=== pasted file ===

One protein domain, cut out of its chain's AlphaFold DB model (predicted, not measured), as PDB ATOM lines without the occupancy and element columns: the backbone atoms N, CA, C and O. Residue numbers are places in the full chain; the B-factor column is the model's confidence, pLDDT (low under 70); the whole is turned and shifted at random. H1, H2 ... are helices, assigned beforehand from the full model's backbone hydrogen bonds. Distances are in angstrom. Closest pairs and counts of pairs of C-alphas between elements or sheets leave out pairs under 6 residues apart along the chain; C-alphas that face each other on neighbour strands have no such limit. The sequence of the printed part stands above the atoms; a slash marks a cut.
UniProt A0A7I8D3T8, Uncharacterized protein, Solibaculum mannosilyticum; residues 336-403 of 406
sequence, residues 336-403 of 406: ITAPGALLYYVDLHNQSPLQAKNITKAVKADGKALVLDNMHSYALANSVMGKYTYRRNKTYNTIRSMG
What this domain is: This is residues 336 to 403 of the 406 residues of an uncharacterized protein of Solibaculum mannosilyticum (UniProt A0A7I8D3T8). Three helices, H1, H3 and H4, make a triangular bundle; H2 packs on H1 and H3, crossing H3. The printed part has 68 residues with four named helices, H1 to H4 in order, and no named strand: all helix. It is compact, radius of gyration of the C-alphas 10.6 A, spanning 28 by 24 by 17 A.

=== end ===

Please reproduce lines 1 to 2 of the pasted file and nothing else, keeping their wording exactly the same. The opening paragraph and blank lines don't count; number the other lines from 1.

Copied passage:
UniProt A0A7I8D3T8, Uncharacterized protein, Solibaculum mannosilyticum; residues 336-403 of 406
sequence, residues 336-403 of 406: ITAPGALLYYVDLHNQSPLQAKNITKAVKADGKALVLDNMHSYALANSVMGKYTYRRNKTYNTIRSMG